Training center protester killed by police after shooting state trooper, GBI says
By John Ruch
An alleged protester was killed by police after shooting and wounding a Georgia State trooper during a Jan. 18 raid at the site of Atlanta’s proposed public safety training center, according to the Georgia Bureau of Investigation (GBI).
The incident is likely to mark a turning point in the escalating controversy over the facility and the “Defend the Atlanta Forest” protest movement. Both law enforcement officials and protesters alike say the gunfire is an example of the violence of the other side that drives their actions.
The GBI, which is investigating, has not released the name of the dead person, who officials indicated was male and involved in protests, pending notice to next of kin. The wounded Georgia State Patrol (GSP) trooper also has not been publicly named and is said to be recovering from a shot to the abdomen. The Georgia Department of Public Safety said in a Jan. 19 press release that it would not release the trooper’s name “because disclosure would compromise security against criminal or terroristic acts due to retaliation. Nondisclosure of the Troopers name is necessary for the protection of life, safety and public property.”
The department also told SaportaReport that it will not identify any other trooper involved in the shooting. “We are aware of threats of retaliation which have been circulating on social media over the last 24 hours, which we are taking seriously,” a spokesperson said. “None of the identities of any troopers involved are being released.”
In a televised press conference, GBI Director Michael Register said that the alleged shooter opened fire “without warning” on a multiagency police task force that was clearing out trespassing protesters at the site on Constitution Road in DeKalb County. As the trooper was wounded, other officers – including a SWAT team – opened fire in self-defense. The protester was “killed in the exchange of gunfire,” he said.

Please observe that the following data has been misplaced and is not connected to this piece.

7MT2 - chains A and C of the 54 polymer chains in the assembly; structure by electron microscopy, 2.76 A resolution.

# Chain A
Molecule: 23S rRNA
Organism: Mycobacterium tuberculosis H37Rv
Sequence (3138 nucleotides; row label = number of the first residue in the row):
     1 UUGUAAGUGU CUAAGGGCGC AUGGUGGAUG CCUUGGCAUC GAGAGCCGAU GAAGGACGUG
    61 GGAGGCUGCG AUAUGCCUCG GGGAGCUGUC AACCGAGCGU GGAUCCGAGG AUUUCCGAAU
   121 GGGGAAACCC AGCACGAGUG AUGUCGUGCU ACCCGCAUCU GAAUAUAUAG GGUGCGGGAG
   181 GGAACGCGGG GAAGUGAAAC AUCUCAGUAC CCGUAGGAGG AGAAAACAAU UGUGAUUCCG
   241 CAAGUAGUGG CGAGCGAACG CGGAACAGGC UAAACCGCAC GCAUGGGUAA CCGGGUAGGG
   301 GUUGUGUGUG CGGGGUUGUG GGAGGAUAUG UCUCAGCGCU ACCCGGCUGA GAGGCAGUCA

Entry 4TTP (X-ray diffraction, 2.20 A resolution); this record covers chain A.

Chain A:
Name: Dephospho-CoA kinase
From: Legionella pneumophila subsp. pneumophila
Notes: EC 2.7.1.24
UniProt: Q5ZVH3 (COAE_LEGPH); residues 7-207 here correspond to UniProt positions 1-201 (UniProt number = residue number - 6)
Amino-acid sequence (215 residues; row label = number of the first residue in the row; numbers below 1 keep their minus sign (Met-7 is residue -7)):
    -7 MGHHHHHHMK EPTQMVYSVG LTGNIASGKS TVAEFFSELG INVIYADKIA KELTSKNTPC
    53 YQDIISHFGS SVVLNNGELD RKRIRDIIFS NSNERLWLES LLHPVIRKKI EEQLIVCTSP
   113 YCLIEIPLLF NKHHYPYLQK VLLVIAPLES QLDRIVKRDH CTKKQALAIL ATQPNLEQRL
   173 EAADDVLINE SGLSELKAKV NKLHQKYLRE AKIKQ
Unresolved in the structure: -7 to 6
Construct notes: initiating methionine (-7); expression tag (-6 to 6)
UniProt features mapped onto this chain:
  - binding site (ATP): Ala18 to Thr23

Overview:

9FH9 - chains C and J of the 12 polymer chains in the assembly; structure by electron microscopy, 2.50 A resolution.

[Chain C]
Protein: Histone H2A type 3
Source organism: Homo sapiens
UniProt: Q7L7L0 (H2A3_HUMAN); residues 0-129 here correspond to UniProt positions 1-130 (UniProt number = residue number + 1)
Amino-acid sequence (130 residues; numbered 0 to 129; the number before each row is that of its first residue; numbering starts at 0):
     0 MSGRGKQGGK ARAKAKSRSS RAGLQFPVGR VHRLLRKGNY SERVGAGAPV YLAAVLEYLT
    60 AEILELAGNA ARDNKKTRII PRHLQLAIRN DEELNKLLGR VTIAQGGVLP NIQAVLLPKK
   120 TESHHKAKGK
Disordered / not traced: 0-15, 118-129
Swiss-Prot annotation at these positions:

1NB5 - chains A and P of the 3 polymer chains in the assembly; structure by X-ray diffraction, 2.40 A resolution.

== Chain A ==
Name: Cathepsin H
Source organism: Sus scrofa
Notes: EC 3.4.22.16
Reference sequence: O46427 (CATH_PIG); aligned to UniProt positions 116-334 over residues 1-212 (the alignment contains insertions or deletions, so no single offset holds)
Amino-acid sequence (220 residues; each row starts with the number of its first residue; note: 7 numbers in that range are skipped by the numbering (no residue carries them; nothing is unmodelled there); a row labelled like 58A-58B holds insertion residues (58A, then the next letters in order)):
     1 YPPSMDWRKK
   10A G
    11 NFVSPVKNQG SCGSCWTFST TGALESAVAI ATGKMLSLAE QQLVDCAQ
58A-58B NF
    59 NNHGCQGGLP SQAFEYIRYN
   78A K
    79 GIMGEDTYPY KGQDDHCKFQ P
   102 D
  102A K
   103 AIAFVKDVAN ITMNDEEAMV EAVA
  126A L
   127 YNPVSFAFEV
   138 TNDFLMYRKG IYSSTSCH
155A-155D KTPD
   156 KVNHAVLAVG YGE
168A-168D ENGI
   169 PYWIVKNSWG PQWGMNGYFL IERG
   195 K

The incident remains under investigation and details are impossible to immediately confirm independently. Register at one point gave speculative information about the alleged shooter, saying, “I don’t think that he was seen until he fired. I’m not sure, right?” In a press release issued later, the GBI contradicted that speculation, saying officers encountered the shooter in a tent. “Officers gave verbal commands to the man, who did not comply and shot a Georgia State Patrol Trooper,” claimed the press release.
Protesters with the Defend the Atlanta Forest and Stop Cop City movements on social media and in press releases questioned the police story, reporting a burst of gunfire and suggesting the trooper may have been a victim of friendly fire as one of several possibilities that still include the protester. Protesters said that after the shooting police officers continued to use rubber bullets and tear gas and supervised bulldozers that took down trees.
Register said four people were detained at the site and are under investigation, but could not say if they will face any charges, had any weapons, or are suspected of involvement in the shooting. Two other protesters were allowed to leave when they gave their names and complied with a trespass warning, he said.
GSP Col. Chris Wright, the commissioner of the Georgia Department of Public Safety, said in the press conference that the wounded trooper is in stable condition but “certainly has a road to recovery” and is “not out of the woods yet.”
Atlanta Mayor Andre Dickens and Gov. Brian Kemp weighed in on Twitter.
“My team and APD [the Atlanta Police Department] are providing full support to our state and county partners as they secure the site in DeKalb County and investigate the incident,” wrote Dickens. “Our prayers of a speedy and full recovery are with this Trooper.”
Kemp wrote that he and his family are “praying for this brave Trooper and public safety officers across all law enforcement agencies today. As our thoughts remain with him and his family, our resolve also remains steadfast and strong to see criminals brought to justice.”